Also a little disturbing, Japan has recently found some coronavirus cases that seem to have no direct connection to China, suggesting a so-called stealth outbreak. They are boosting screening and treatment capacity.
South Korea is our number two export customer and growing fast, just $300 million or so behind Japan. So far, they seem to have escaped serious trouble.
They have reported cases in double digit numbers and no fatalities. They, however, are implementing emergency measures pronto to contain things. China, however, is their number one trading partner and two of their automotive companies have already experienced factory delays because of parts shortages from China.
People huddled at home and not going out results in less discretionary spending, especially on services, economists point out. That’s a particular concern in both Japan and China. Among the industries hardest hit by such public health problems is tourism.
Tourism is significant to American beef producers, as the hotel and restaurant trade is a lucrative customer for high-quality beef. Cruise lines losing current and future revenue will not be loading up on the best cuts for a while.
A key part of beef exports is variety meats popular in Asian countries but not in the U.S. Those cuts are important contributors to the value of the total carcass. People staying at home will eventually be shopping somehow at retail, but restaurant traffic will take a while to recover.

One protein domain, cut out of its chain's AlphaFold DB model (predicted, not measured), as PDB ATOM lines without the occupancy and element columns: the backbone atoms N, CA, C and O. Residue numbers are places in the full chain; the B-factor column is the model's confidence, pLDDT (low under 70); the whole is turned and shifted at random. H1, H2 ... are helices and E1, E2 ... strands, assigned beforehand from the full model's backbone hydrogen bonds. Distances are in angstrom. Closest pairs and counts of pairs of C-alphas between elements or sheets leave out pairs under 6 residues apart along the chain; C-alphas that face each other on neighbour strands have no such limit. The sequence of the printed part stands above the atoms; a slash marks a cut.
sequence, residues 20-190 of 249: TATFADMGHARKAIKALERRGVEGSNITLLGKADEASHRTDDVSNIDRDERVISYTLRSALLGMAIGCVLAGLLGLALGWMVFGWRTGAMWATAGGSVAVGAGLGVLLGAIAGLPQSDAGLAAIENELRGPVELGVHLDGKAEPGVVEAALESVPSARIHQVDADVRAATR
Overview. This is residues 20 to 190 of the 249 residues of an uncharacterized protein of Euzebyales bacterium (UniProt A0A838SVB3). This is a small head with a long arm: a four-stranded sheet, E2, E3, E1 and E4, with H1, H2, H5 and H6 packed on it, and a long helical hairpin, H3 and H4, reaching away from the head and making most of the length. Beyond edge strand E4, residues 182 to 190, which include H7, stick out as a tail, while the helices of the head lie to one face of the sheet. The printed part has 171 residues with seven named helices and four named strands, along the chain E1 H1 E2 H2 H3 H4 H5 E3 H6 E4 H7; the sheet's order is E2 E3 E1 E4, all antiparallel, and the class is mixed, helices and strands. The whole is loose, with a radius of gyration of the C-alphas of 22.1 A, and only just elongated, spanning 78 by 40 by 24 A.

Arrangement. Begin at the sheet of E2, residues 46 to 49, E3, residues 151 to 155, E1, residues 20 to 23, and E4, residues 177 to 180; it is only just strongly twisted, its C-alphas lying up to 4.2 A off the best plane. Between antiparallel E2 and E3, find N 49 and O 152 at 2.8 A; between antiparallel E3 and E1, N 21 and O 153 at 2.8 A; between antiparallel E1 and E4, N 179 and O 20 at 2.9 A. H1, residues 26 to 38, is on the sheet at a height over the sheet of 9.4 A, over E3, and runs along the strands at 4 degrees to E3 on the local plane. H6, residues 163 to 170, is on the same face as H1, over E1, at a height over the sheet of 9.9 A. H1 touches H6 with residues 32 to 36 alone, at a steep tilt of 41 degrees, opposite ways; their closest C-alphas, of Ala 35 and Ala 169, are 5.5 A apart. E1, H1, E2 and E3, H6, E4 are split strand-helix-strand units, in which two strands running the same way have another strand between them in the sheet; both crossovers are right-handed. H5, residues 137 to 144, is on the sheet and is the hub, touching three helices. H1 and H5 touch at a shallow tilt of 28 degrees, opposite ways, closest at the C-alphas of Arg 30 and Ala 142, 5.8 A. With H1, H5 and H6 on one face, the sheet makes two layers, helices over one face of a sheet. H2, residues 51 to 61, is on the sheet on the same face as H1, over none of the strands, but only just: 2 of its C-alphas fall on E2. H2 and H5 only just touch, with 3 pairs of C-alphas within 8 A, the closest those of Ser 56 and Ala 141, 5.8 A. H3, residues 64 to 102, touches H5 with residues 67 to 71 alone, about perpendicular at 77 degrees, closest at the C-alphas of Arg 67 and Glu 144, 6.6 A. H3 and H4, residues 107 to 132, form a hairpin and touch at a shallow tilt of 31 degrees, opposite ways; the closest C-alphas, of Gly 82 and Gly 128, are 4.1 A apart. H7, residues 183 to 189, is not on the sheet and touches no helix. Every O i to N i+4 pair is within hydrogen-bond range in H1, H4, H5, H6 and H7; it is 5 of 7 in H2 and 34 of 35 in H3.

Medical experts and economists have been trying to base predictions on the coronavirus on experience with the SARS virus of 2003. The medical comparison is important because while this coronavirus is less deadly on a percentage basis than SARS (2% vs. 10%), it is more contagious. The coronavirus has already infected more people and killed more people in much less time.
Economic comparisons are more difficult. China was a much smaller slice of global GDP in 2003 than now ($4 trillion vs. $16 trillion). Depending on sources and assumptions, China accounts for somewhere between 17% and 24% of worldwide GDP now, more than the U.S.
China has grown from the sixth largest economy in 2003 to the second largest. China accounted for 39% of global growth in 2019, according to the International Monetary Fund. The predictions from some say even a half-point drop in China's GDP would be very significant globally.
China has become the second largest importer globally over the last decade, exceeding $2 trillion in 2018. It has become the world's largest exporter, at $2.5 trillion.
Still, the major damage is expected to be short-term. Economists are expecting a minimum drop in first quarter U.S. GDP of nearly half a point, with a pick-up in the second quarter. Chinese GDP in the first quarter is estimated at just under 5%, a full notch lower than the 6% previously expected.
Global growth is estimated at a negative 0.8% in the first quarter and a positive 0.5% in the second quarter, according to one world market forecaster, IHS Markit. That's if China keeps the current high-risk areas locked down in quarantine for all of February and phasing out in March.
We will discover how intrinsic China is to our economy in the short run. But if China gets this outbreak under control soon, the long term should be better and folks will be eager to get back to normal.
Steve Dittmer is a longtime beef industry commentator and executive vice president of the Agribusiness Freedom Foundation.